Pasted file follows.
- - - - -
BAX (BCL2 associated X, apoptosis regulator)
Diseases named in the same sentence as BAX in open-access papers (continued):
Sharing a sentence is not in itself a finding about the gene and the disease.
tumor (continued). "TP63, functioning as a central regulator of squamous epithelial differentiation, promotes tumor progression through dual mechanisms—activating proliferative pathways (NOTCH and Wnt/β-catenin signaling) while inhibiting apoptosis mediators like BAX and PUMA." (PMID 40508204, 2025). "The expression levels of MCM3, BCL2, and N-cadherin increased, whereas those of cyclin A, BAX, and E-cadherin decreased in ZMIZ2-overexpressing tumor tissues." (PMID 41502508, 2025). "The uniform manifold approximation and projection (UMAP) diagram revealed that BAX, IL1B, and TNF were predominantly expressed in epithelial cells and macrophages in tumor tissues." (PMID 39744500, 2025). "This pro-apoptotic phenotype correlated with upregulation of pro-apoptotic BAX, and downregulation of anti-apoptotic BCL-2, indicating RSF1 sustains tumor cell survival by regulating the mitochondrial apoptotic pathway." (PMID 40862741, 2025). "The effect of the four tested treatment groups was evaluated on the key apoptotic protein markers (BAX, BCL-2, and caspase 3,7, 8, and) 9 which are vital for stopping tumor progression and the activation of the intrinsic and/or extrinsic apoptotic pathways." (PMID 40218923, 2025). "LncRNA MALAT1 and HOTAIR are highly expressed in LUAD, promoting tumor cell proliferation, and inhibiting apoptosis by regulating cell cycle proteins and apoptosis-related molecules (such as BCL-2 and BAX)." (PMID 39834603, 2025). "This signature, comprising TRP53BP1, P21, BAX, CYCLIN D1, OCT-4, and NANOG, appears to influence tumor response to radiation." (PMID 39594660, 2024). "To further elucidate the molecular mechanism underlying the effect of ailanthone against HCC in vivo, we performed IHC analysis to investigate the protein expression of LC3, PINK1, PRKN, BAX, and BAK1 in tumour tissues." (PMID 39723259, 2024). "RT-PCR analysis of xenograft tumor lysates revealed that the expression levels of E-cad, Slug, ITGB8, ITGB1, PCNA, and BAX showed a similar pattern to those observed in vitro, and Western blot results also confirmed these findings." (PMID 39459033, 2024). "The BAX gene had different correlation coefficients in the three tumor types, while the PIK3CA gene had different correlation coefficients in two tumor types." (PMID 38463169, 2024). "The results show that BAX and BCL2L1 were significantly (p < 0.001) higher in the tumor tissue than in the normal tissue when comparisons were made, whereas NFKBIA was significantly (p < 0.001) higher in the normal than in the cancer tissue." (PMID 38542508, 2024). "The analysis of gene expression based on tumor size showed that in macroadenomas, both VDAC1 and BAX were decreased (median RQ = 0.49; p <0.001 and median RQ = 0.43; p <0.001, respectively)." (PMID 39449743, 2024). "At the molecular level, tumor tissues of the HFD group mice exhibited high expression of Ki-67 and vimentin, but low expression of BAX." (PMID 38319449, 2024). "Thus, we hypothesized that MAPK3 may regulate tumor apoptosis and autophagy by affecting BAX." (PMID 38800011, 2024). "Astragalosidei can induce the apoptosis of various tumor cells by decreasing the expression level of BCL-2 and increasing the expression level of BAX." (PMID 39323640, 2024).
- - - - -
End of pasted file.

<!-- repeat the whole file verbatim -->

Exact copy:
BAX (BCL2 associated X, apoptosis regulator)
Diseases named in the same sentence as BAX in open-access papers (continued):
Sharing a sentence is not in itself a finding about the gene and the disease.
tumor (continued). "TP63, functioning as a central regulator of squamous epithelial differentiation, promotes tumor progression through dual mechanisms—activating proliferative pathways (NOTCH and Wnt/β-catenin signaling) while inhibiting apoptosis mediators like BAX and PUMA." (PMID 40508204, 2025). "The expression levels of MCM3, BCL2, and N-cadherin increased, whereas those of cyclin A, BAX, and E-cadherin decreased in ZMIZ2-overexpressing tumor tissues." (PMID 41502508, 2025). "The uniform manifold approximation and projection (UMAP) diagram revealed that BAX, IL1B, and TNF were predominantly expressed in epithelial cells and macrophages in tumor tissues." (PMID 39744500, 2025). "This pro-apoptotic phenotype correlated with upregulation of pro-apoptotic BAX, and downregulation of anti-apoptotic BCL-2, indicating RSF1 sustains tumor cell survival by regulating the mitochondrial apoptotic pathway." (PMID 40862741, 2025). "The effect of the four tested treatment groups was evaluated on the key apoptotic protein markers (BAX, BCL-2, and caspase 3,7, 8, and) 9 which are vital for stopping tumor progression and the activation of the intrinsic and/or extrinsic apoptotic pathways." (PMID 40218923, 2025). "LncRNA MALAT1 and HOTAIR are highly expressed in LUAD, promoting tumor cell proliferation, and inhibiting apoptosis by regulating cell cycle proteins and apoptosis-related molecules (such as BCL-2 and BAX)." (PMID 39834603, 2025). "This signature, comprising TRP53BP1, P21, BAX, CYCLIN D1, OCT-4, and NANOG, appears to influence tumor response to radiation." (PMID 39594660, 2024). "To further elucidate the molecular mechanism underlying the effect of ailanthone against HCC in vivo, we performed IHC analysis to investigate the protein expression of LC3, PINK1, PRKN, BAX, and BAK1 in tumour tissues." (PMID 39723259, 2024). "RT-PCR analysis of xenograft tumor lysates revealed that the expression levels of E-cad, Slug, ITGB8, ITGB1, PCNA, and BAX showed a similar pattern to those observed in vitro, and Western blot results also confirmed these findings." (PMID 39459033, 2024). "The BAX gene had different correlation coefficients in the three tumor types, while the PIK3CA gene had different correlation coefficients in two tumor types." (PMID 38463169, 2024). "The results show that BAX and BCL2L1 were significantly (p < 0.001) higher in the tumor tissue than in the normal tissue when comparisons were made, whereas NFKBIA was significantly (p < 0.001) higher in the normal than in the cancer tissue." (PMID 38542508, 2024). "The analysis of gene expression based on tumor size showed that in macroadenomas, both VDAC1 and BAX were decreased (median RQ = 0.49; p <0.001 and median RQ = 0.43; p <0.001, respectively)." (PMID 39449743, 2024). "At the molecular level, tumor tissues of the HFD group mice exhibited high expression of Ki-67 and vimentin, but low expression of BAX." (PMID 38319449, 2024). "Thus, we hypothesized that MAPK3 may regulate tumor apoptosis and autophagy by affecting BAX." (PMID 38800011, 2024). "Astragalosidei can induce the apoptosis of various tumor cells by decreasing the expression level of BCL-2 and increasing the expression level of BAX." (PMID 39323640, 2024).